He was elected on an MDC–T ticket in 2008 after beating the late Gibson Sibanda.
“Public institutions are failing to cope with the increasing population. Most of my long term projects are aimed at supporting schools and clinics. Some residents walk more than 10 km to the nearest school or clinic,” said Mahlangu in a recent interview with The Zimbabwean.
Using the bulk of his Constituency Development Fund, he spearheaded construction of Mncumbatha secondary school, which is expected to take its first enrolment next month. Last Month, Prime Minister Morgan Tsvangira toured the school and commended Mahlangu for putting the fund to good use.
Mandwandwe secondary school and Maqhawe clinic have also benefitted from the fund through the donation of school furniture and generators. Before the donation, students at were taking turns to use the few desks and chairs.
“We really commend the MP and his team, which includes the senator and the local councillor for prioritising schools in the constituency. Some of our children were sitting on the ground because of the shortage of furniture,” said Nokuthula Gwatinyanya, a resident.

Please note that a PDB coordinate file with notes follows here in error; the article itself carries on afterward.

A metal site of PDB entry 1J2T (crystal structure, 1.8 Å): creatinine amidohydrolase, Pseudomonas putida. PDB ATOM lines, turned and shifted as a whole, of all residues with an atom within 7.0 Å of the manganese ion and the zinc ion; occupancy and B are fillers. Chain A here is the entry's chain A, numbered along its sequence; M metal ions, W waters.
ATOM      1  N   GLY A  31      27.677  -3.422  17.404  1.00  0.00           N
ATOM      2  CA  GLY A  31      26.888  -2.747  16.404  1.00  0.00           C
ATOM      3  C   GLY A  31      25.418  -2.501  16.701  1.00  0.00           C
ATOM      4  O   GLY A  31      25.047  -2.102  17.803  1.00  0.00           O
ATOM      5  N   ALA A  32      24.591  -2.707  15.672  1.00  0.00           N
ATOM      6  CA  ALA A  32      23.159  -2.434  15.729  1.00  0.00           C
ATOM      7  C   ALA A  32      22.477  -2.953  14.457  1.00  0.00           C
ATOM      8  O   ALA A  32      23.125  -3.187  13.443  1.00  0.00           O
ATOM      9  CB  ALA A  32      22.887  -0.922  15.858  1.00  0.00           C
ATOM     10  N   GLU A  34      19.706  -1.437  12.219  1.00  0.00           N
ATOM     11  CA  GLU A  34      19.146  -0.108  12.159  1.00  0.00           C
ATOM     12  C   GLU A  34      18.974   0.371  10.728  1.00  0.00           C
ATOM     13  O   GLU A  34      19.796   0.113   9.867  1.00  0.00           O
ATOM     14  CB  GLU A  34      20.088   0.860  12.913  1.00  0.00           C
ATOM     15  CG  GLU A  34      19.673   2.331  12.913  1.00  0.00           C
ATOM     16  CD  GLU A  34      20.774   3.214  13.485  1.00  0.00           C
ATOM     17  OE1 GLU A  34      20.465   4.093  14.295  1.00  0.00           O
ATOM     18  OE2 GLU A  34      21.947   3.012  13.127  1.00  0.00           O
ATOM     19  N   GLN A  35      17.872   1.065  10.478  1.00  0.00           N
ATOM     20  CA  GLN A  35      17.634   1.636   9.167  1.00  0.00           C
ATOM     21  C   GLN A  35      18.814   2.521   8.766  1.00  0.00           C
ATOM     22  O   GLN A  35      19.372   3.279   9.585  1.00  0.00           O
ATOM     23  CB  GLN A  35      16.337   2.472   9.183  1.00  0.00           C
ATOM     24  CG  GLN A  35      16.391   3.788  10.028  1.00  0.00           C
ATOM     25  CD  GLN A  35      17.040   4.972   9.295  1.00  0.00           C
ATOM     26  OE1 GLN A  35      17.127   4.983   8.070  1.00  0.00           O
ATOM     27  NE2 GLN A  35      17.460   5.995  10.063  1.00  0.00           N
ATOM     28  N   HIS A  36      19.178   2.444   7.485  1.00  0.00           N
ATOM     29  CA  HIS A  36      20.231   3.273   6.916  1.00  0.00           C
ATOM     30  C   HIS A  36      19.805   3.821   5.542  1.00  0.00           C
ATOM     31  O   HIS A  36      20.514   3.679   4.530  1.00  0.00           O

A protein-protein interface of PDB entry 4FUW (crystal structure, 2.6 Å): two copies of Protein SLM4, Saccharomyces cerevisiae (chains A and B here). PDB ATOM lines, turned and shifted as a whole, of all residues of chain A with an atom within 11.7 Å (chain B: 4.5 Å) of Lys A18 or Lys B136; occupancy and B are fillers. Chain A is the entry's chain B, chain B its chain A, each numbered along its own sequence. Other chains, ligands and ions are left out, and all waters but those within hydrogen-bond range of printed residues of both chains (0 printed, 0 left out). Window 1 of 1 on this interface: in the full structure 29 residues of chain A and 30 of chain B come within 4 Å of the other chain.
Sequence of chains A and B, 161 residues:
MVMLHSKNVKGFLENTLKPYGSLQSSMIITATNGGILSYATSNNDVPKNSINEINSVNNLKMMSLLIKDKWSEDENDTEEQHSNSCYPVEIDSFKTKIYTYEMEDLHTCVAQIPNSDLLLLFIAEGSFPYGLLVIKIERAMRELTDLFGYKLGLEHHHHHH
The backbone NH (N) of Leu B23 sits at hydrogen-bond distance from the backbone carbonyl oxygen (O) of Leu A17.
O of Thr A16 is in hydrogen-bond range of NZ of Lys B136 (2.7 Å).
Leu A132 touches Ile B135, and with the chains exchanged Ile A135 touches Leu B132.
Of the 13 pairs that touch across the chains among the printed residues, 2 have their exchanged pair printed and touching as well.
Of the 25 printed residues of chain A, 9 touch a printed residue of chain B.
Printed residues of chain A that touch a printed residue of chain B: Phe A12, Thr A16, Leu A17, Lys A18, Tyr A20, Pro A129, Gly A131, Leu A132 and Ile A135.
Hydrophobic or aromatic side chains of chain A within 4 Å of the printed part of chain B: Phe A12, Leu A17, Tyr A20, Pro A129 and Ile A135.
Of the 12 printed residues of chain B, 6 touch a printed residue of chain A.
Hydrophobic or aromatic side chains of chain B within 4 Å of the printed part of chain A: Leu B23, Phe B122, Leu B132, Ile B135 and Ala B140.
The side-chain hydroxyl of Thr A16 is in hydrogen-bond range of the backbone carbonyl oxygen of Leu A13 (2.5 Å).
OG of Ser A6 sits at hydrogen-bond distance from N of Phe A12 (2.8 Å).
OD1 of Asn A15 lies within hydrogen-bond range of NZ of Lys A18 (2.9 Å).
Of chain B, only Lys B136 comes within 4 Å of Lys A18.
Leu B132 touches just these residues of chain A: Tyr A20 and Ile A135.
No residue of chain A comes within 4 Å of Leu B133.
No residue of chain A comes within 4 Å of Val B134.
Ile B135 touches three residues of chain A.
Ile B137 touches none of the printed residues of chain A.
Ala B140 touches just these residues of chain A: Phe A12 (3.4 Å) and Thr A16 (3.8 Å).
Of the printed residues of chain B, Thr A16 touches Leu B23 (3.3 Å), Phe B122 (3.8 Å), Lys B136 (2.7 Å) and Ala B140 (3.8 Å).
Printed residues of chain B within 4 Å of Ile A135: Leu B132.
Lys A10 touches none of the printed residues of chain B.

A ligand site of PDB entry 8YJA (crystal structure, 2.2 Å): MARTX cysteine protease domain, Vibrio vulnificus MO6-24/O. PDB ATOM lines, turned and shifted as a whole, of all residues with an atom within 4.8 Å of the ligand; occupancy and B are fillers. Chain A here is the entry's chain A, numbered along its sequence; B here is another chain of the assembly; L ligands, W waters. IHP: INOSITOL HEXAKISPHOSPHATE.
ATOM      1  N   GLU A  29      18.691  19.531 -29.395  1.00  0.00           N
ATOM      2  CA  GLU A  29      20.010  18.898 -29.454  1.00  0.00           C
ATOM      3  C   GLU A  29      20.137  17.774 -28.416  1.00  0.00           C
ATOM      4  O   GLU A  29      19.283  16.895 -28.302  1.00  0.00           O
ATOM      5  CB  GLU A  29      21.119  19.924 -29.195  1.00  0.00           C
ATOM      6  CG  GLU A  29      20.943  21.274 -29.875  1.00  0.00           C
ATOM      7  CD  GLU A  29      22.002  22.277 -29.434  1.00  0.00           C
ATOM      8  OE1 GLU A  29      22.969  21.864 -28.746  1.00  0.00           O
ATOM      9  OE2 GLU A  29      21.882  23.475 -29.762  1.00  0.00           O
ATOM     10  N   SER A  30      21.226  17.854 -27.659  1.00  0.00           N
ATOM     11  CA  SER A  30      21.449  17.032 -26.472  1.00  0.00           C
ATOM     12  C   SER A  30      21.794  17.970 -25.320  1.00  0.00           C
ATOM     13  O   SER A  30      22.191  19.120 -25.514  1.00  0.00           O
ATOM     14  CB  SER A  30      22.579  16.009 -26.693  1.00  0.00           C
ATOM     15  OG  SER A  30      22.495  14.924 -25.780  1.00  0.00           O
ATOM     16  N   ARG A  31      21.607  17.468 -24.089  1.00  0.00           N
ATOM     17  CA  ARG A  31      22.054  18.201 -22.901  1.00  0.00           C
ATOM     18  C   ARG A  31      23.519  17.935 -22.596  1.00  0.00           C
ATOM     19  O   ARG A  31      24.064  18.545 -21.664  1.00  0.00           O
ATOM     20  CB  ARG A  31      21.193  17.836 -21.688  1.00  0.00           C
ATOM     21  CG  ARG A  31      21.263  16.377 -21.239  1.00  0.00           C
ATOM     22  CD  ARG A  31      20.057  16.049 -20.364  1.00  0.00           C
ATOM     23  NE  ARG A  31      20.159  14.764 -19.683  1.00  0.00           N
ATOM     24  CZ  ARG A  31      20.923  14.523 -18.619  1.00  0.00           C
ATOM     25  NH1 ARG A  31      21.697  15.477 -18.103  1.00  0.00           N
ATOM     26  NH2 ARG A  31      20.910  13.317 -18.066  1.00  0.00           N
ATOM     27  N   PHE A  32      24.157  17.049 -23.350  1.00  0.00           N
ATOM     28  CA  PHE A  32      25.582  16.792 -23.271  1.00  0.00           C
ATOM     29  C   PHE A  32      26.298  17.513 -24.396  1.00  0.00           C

Gwatinyanya urged the MP to also assist women in coming up with income generating projects, and to engage Zimbabwe Electricity Supply Authority officials on the incessant power cuts.
“Women are the most affected by the shortage of electricity.They spend most of the time scrounging for firewood in the bush. The electricity bills are too high and we cannot afford them,” she said.
In a bid to cushion residents from high funeral costs, the MP has launched the Umngane Qmkhuli funeral policy – currently subscribed by over 5 000 members.
“I come up with programme after realising that death is now like a veld fire. I have negotiated low premier rates with a local funeral parlour. In deserving cases I used personal resources to assist with funeral costs,” said Mahlangu.
According to the MP, there are about 5000 child-headed families in the constituency whose parents have succumbed to HIV /Aids or have migrated to South Africa.
“A lot of children do not have birth certificates. Some have failed to proceed with their education as a result. I urge the government to consider waving some of the requirements for obtaining national documents,” he added.Post published in: News